The days here in Pritchard, British Columbia have been hot, dry, with air that has barely moved. A cloudless sky and constant sun that beats down on my head as I walk around my parched property, None of which has been that inspiring for photography.
So when I woke up to an overcast day this week I hurried through my morning chores with the thought of going off somewhere with my camera, and by the time I had finished my coffee I had decided to pull out my infrared converted camera and travel out along the dusty Stony Flats road to see how the overcast sky would show off the tall Fir trees that line it.
I drove along stopping for pictures every now and then, but I started feeling I was having a “photographer’s block”. It was then that I thought about the Chase falls.
I had been there only a couple months ago and thought about how nice it would to photograph the falls on a flat day without having to struggle with the hash contrast that accompanies a sunny day.
I knew the light would be unusual in that tight little canyon. It always is with infrared. Colour photos are so much easier there with the light is reflecting off the canyon walls.
This time of year the path along the creek is overgrown and narrow. And in my opinion, was a perfect subject for infrared with the subtle changing shades of green to a tonal range of whites.
The most dramatic infrared photographs of the falls need to be wide enough to include vegetation. An unaltered infrared image turns out mostly brown with a few slashes of light drifting down to make some features blue. Without foliage converting the image to black and white that isn’t much different than a normal black and white picture.
To get the otherworldly effect of infrared one must find and angle that includes foliage that turns white.
When plants reflect infrared light the effect will show them as glowing white, and its that tonal change that one is after when using infrared.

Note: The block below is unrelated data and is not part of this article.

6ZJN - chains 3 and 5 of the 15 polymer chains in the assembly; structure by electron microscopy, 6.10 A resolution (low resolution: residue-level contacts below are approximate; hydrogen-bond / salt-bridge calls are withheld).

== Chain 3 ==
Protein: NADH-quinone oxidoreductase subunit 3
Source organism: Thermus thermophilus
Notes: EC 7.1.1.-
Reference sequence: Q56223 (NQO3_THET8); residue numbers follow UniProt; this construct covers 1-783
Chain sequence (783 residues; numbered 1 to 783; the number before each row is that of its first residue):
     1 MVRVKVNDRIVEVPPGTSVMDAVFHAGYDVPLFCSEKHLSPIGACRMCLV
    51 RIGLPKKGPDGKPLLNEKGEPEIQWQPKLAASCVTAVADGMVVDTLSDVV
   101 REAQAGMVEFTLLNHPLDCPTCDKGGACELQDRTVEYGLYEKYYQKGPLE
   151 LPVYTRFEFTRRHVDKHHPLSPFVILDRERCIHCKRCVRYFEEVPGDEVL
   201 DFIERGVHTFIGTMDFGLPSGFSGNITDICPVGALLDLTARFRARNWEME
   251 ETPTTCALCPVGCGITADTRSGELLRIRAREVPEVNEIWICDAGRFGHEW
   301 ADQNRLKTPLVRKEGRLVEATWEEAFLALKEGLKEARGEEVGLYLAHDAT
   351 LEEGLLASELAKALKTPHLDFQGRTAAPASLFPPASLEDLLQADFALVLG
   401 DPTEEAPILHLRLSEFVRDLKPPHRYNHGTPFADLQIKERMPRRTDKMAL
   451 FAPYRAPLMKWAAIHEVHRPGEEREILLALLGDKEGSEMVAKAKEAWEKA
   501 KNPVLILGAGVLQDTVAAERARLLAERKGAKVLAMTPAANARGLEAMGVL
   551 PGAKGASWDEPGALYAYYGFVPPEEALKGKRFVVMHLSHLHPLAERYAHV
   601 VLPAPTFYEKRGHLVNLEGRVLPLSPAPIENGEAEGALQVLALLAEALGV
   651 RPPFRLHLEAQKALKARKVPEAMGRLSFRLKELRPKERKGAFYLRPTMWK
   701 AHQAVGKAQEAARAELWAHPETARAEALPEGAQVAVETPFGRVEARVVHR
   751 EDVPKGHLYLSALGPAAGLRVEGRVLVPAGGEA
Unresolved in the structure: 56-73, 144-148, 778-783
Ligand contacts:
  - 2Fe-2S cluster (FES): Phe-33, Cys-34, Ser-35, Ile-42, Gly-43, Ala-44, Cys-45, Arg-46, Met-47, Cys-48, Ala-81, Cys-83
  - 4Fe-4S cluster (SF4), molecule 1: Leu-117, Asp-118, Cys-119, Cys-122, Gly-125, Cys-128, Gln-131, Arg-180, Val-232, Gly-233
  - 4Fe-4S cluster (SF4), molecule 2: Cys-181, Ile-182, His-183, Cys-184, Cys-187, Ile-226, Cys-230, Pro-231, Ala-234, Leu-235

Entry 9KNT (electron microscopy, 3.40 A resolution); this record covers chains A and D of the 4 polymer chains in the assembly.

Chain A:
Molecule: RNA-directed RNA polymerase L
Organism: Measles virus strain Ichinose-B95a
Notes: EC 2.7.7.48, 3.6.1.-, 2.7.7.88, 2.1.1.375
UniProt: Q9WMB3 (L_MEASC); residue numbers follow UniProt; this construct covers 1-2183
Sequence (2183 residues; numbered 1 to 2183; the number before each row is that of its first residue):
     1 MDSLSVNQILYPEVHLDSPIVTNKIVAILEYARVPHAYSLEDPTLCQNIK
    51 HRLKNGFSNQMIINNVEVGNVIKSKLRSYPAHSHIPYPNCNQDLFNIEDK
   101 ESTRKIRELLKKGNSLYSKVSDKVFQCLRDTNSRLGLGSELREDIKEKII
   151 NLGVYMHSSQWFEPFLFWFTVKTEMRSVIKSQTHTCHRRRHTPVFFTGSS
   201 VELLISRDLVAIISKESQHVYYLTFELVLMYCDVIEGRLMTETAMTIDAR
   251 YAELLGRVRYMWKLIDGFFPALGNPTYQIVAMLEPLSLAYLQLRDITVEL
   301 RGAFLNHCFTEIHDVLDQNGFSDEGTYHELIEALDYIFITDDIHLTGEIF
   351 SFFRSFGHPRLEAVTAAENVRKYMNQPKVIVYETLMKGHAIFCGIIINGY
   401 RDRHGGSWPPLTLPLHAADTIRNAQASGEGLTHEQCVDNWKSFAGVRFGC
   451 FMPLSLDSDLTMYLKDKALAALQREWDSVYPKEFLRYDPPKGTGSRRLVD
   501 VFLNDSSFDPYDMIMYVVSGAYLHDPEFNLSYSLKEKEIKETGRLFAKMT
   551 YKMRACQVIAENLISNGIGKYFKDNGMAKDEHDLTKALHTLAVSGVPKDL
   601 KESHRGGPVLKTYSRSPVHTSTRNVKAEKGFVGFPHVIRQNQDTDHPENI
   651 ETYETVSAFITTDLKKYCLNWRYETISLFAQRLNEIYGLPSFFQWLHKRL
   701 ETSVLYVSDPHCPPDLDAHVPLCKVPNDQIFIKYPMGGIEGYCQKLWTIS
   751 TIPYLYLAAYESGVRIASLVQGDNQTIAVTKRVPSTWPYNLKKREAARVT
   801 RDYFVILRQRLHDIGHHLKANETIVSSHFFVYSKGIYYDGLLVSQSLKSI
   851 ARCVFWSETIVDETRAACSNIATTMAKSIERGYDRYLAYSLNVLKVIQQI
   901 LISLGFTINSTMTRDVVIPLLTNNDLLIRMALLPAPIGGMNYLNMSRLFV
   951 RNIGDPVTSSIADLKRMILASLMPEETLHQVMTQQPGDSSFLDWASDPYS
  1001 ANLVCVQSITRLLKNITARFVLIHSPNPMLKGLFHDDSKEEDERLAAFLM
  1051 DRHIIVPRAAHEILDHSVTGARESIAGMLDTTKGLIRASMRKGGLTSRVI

My favourite photographs were not the falls. This time it was the tightly treed creek and the overgrown path leading to Chase falls. However, the falls will always be the focal point of any photographs and one needs to work with that so viewers have a feeling from that location
Patience is part of any scenic/landscape photographer’s tool kit. And anyone that has accompanied me knows that I don’t become annoyed or anxious if I have to wait.
On this outing as I waited for over a half and hour for a fellow poking a stick into the water moving dirt, then digging with his hands and sifting though the particles. I never talked to him. I was up along the rocks for wide shots and he was perched on rocks near the falls. I assume he was hoping to find gold in the streambed.
He was finding small bits of something because he kept putting his findings in his shirt pocket. I have never searched for gold along that creek, but I have noticed a lot of iron pyrite clusters glowing in the shallow water. Maybe “fools gold” was what he wanted. Or, who knows, maybe he actually was finding something valuable.
To me the value I find in that canyon stream is the photographs I get to make.